A French-Vietnamese lecturer and blogger who has gone on trial in Ho Chi Minh City is facing up to 15 years’ jail on a subversion charge in the country’s latest high-profile rights case.
France’s foreign ministry has voiced ‘serious concern’ about the case of Pham Minh Hoang, 56, who holds dual nationality and has been in custody for a year.
An official from Ho Chi Minh City People’s Court confirmed the hearing had begun.
Hoang was charged with ‘carrying out activities aimed at overthrowing the people’s administration’, which has been used against other dissidents.
The trial is being held at a restored French colonial-era courthouse, with plainclothes and uniformed security officers on the streets outside.
One policeman tried to stop an AFP photographer from taking pictures of officers armed with clubs.
The case is being heard two weeks after Prime Minister Nguyen Tan Dung was named to a second term after consolidating his power, which activists fear heralds a tougher climate for dissidents in the one-party communist state.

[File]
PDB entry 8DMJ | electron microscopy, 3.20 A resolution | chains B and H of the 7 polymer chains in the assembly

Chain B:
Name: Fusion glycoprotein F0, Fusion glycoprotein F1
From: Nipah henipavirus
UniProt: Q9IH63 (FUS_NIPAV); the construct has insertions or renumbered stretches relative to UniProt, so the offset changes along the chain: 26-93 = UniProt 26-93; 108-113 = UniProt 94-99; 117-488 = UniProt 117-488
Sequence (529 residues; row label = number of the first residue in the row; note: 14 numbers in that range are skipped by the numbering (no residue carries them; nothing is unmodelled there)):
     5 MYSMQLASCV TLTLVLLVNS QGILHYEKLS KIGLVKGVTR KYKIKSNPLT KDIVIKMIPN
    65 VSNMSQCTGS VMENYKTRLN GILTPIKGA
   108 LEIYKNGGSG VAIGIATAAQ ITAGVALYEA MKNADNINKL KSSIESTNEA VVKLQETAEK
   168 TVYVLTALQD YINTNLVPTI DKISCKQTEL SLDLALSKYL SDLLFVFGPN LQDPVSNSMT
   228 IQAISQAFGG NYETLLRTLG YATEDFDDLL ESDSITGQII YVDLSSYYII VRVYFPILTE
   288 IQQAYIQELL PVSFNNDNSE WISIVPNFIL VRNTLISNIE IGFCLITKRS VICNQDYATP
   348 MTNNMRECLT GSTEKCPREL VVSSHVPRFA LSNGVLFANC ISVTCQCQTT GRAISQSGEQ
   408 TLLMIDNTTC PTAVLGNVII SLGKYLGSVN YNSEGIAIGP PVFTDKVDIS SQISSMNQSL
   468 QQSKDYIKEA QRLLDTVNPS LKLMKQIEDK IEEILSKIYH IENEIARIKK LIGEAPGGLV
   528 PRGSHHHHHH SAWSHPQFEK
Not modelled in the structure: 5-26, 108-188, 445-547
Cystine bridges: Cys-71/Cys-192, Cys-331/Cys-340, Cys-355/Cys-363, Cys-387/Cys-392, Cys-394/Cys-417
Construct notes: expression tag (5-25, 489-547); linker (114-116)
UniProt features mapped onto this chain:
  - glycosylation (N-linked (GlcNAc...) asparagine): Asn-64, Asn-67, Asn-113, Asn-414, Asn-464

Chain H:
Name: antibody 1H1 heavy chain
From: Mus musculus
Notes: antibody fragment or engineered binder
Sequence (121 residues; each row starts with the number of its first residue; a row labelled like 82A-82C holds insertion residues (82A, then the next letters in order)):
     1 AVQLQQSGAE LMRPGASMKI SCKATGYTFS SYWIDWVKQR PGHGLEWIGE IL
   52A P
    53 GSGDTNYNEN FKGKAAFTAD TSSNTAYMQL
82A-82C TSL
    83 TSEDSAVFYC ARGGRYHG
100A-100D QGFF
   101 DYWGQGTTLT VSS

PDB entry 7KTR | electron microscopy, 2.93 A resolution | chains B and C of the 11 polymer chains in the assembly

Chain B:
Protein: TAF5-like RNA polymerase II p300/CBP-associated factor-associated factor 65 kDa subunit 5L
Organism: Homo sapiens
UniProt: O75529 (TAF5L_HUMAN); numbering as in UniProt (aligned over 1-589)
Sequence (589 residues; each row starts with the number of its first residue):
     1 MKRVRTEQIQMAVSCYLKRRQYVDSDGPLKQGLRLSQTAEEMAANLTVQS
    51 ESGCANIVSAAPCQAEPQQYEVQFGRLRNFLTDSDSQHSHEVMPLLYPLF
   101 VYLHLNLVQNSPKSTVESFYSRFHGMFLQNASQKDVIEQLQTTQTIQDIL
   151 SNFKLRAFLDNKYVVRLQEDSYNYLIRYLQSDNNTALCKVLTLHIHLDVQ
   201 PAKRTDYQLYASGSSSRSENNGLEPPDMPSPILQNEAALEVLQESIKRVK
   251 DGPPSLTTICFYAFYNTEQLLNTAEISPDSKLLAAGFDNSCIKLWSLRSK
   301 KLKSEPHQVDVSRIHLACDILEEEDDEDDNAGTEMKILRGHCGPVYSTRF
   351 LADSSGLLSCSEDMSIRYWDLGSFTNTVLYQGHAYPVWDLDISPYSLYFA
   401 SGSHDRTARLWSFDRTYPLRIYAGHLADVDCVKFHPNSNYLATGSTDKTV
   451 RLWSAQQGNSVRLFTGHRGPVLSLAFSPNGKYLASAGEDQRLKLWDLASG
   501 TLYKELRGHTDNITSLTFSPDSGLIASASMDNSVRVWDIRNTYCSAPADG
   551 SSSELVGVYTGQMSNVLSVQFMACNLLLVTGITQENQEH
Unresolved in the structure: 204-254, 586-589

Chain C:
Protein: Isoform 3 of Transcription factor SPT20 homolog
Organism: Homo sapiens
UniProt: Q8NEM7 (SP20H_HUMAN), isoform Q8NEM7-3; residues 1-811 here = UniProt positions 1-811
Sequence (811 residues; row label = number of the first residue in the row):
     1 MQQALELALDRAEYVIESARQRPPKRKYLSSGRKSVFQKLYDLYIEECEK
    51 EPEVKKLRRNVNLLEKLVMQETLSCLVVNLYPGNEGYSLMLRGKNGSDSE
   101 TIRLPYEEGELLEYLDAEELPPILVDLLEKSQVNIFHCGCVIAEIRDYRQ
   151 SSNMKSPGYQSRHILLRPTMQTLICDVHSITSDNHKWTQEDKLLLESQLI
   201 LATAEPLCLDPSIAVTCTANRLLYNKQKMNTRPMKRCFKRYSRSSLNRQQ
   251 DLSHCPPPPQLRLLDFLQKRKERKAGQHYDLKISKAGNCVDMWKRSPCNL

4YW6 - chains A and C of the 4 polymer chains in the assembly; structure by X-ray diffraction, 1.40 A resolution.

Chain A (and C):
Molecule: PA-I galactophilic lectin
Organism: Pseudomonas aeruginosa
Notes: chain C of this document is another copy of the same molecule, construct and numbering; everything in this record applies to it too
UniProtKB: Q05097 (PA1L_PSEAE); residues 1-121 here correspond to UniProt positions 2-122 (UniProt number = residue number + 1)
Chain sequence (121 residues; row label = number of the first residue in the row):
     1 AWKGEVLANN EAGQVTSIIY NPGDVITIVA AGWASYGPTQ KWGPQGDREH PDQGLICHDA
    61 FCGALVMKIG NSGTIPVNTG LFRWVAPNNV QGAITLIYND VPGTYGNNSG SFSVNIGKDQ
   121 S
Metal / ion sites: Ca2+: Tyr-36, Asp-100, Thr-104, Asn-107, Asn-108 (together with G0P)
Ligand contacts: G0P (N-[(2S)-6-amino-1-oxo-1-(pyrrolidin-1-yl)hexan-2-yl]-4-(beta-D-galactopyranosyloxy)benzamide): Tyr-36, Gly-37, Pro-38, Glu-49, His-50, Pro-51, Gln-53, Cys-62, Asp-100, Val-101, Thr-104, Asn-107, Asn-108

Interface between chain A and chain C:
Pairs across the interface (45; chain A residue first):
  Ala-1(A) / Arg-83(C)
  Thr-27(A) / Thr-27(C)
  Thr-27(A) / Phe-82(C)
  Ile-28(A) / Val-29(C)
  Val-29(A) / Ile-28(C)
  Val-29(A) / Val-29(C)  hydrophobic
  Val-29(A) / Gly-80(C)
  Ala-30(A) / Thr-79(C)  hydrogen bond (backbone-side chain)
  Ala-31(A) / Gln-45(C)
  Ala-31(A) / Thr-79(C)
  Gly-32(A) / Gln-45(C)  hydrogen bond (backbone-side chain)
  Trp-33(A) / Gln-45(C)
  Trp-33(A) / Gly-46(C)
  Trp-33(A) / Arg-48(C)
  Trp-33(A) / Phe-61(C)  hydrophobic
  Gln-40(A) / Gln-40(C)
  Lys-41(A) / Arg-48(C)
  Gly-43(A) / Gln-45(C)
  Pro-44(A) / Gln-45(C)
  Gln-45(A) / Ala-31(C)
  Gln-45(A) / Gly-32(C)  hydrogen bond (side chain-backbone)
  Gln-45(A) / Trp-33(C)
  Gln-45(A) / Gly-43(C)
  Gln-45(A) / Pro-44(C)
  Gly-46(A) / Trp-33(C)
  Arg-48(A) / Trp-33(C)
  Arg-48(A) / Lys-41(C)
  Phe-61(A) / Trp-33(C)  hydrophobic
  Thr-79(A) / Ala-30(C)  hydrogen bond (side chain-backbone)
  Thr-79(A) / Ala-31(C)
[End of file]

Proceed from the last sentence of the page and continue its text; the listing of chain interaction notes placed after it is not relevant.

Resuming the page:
‘Vietnam is increasingly the target of criticism for its human rights violations,’ the Reporters Without Borders (RSF) campaign group said in a letter to Dung last week.
It called on him to stop ‘political arrests’ and said Hoang is being tried for acts that are guaranteed under Vietnam’s constitution and international covenants on rights.
In a letter distributed by the US-based opposition group Viet Tan, Hoang’s wife proclaimed his innocence. She said he only raised concerns about ‘ordinary issues’ including education, health, social injustices and a controversial Chinese-backed bauxite mine in Vietnam.
He blogged under the pseudonym Phan Kien Quoc.
Between 2002 and May 2010, Hoang allegedly wrote 29 articles ‘distorting the state’s policies and activities’, the regime’s official English-language newspaper Vietnam News has reported, citing police.
Authorities were also accusing Hoang of belonging to the Viet Tan ‘terrorist organisation’, it said.
Viet Tan, the Vietnam Reform Party, describes itself as non-violent and pro-democracy but is banned in Vietnam.